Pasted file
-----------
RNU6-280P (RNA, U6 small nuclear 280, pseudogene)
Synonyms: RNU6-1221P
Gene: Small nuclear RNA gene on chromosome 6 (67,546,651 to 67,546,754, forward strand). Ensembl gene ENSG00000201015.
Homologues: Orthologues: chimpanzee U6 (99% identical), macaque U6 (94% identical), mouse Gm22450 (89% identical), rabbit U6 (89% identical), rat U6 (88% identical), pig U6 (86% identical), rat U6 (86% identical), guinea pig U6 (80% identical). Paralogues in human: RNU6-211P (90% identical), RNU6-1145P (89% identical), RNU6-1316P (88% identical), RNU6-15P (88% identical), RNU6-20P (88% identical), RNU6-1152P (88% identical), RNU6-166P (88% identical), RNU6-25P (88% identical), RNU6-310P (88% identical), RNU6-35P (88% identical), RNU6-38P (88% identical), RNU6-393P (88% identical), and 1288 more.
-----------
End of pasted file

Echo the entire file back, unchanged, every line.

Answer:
RNU6-280P (RNA, U6 small nuclear 280, pseudogene)
Synonyms: RNU6-1221P
Gene: Small nuclear RNA gene on chromosome 6 (67,546,651 to 67,546,754, forward strand). Ensembl gene ENSG00000201015.
Homologues: Orthologues: chimpanzee U6 (99% identical), macaque U6 (94% identical), mouse Gm22450 (89% identical), rabbit U6 (89% identical), rat U6 (88% identical), pig U6 (86% identical), rat U6 (86% identical), guinea pig U6 (80% identical). Paralogues in human: RNU6-211P (90% identical), RNU6-1145P (89% identical), RNU6-1316P (88% identical), RNU6-15P (88% identical), RNU6-20P (88% identical), RNU6-1152P (88% identical), RNU6-166P (88% identical), RNU6-25P (88% identical), RNU6-310P (88% identical), RNU6-35P (88% identical), RNU6-38P (88% identical), RNU6-393P (88% identical), and 1288 more.